I would say one of the best things you can do is to consult a doctor or a nurse about broken necks. I'm a firm believer that education is a great way to get over your fears! That, and a doctor is a great person to reassure you that the human neck is stronger than portrayed in films. After all, they've probably seen broken necks, and, more importantly, have seen people survive and recover from broken necks!
Now, one thing that might help you is to think of the ways in which necks are broken and spines are damaged. It usually involves a great deal of force, like falling from a significant height and landing on your head. Even Dr. Google, who famously will tell you that you can die from just about anything, has a hard time coming up with results for, "Can you break your neck in your sleep?" At the amusement park, you might have to worry about minor whiplash if you go on a particularly fast rollercoaster, but if you could die just from having your head jostled, no one would live past middle school.
Exercise is one area where you could feasibly sustain a serious neck injury. If you're still taking a yoga class, talk to your instructor! You don't have to open up to them about all of your anxiety, but explain to them that you're worried about sustaining a neck injury. Ask if there are modifications to certain poses you can do that will lower your risk, if there is any. That's also something you could ask your doctor, since yoga is popular enough that they've probably seen yoga-related injuries before. Also, if you like yoga, but doing it makes you nervous, you could consider tai chi. It's gentle, but effective, and it's a wonderful way to fight stress.
Of course, the problem with irrational fears is that you know they're irrational! One thing that might help is to remind yourself of exactly how many nights you've slept in your life without breaking your neck. You say you're 26, so you've slept at least 9,490 nights. That's 9,490 times you didn't break your neck in your sleep. My dad and my sister are both really restless sleepers. They toss and turn all over the place. My dad does it so much he somehow manages to untuck the mattress sheet. He's 51 right now, so he's had 18,615 nights without breaking his neck. I don't know if looking at it that way helps you at all? I'm a hypochondriac, so I definitely understand that, "But I could be the exception," fear.
I manage my irrational fears, like I said at the beginning, by learning about them. I learn about what I'm terrified of. I learn the signs and symptoms and the countless, "Can you have x and not know it?" questions on *****! Answers. I learn the chances of it happening to me. Usually, the chances are miniscule. Less than half of 1%.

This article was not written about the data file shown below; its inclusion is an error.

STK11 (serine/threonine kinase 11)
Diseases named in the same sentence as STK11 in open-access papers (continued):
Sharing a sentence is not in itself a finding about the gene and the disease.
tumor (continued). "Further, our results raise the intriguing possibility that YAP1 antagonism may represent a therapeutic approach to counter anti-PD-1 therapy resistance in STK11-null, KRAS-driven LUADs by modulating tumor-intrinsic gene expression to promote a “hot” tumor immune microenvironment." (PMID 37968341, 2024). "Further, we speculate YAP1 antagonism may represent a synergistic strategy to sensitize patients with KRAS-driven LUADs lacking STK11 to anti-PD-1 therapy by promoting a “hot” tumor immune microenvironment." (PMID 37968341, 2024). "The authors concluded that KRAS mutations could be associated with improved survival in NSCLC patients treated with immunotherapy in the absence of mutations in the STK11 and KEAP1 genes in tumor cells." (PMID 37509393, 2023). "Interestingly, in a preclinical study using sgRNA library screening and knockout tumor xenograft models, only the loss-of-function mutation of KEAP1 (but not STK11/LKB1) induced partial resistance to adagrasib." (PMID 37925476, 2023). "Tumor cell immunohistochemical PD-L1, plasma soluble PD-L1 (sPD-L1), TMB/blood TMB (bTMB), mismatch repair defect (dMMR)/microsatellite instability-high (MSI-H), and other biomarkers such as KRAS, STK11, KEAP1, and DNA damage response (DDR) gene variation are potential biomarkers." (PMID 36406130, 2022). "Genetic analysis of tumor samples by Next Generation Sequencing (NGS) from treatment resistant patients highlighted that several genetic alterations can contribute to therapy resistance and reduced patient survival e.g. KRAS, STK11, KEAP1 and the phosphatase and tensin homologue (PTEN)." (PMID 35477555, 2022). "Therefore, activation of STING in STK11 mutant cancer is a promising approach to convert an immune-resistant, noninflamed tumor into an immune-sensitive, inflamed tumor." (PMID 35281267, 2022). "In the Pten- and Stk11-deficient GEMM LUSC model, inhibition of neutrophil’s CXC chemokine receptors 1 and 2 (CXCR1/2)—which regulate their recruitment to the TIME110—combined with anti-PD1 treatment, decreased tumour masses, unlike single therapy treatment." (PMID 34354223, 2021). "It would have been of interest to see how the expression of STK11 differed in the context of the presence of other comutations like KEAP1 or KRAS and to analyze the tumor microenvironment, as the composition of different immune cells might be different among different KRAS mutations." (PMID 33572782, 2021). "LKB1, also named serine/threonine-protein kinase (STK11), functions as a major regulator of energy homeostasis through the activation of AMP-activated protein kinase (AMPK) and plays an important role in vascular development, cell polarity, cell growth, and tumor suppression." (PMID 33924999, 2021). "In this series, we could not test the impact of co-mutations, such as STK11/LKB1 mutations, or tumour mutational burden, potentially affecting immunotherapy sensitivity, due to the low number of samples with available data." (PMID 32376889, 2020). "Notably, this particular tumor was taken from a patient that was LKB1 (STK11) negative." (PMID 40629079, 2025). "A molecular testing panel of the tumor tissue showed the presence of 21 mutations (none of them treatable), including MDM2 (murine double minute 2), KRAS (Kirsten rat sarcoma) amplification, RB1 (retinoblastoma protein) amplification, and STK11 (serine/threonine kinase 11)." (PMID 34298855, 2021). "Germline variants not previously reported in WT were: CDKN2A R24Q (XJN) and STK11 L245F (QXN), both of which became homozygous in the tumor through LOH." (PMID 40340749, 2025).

There's also exposure. For a brief period of time, I was absolutely horrified of choking to death. I had absolutely no idea how to manage that fear, and it overtook my life for almost a whole summer. I hardly ate, I was seriously depressed, and I was in such a high state of anxiety that I remember panicking and washing my hands for an hour after watering some plants because I was genuinely convinced I was going to pick up some sort of definitely-fatal virus from the hose. After a few days, when I exhibited absolutely no symptoms, I started working on trying to eat again. I started with very soft foods, and, if I couldn't eat those, I would swallow every bite with water. It was slow going, and I still sometimes have a hard time with things like baby carrots, but I was able to work through my fear. A few weeks later, I'd even gained back the weight I'd lost.
In your case, I would start very small. Just move your head a little bit. Nod or shake your head. Make tiny circles with your chin, or or roll your head back or forward. That's what your head is designed to do. Your neck has a joint, and, because of that joint, your head has been designed to move. Go as slow as you want, and make movements as small as you'd like. The goal is to gradually move up to larger, faster movements. However, because your neck is so stiff, it might hurt to begin with. That's also where education can help you: if you nod a little, and it hurts, your immediate reaction is probably going to be panic. But if you've had someone reassure you and explain to you that just nodding won't break your neck, you can try to use that knowledge to calm yourself down.
The thing I've found about being irrational is that, even if you know you're being irrational, sometimes having someone explain to you exactly why you're irrational is a huge help. Another example: not that long ago, I was absolutely convinced I had a certain disease. I'd done enough research on it to know that it was primarily in male smokers over the age of sixty, but I was absolutely convinced that I, a female nonsmoker under the age of thirty, had developed that disease and was definitely going to die. I went to a doctor, briefly explained to him my symptoms and what I was afraid of, and he told me point-blank that he had absolutely never heard of someone my age developing this disease. Logically, I'd already known that, but having someone else tell it to me gave it that much more authority.
That's about all I've really got for fear managing! I hope some of this helps you a little bit, at least. Good luck!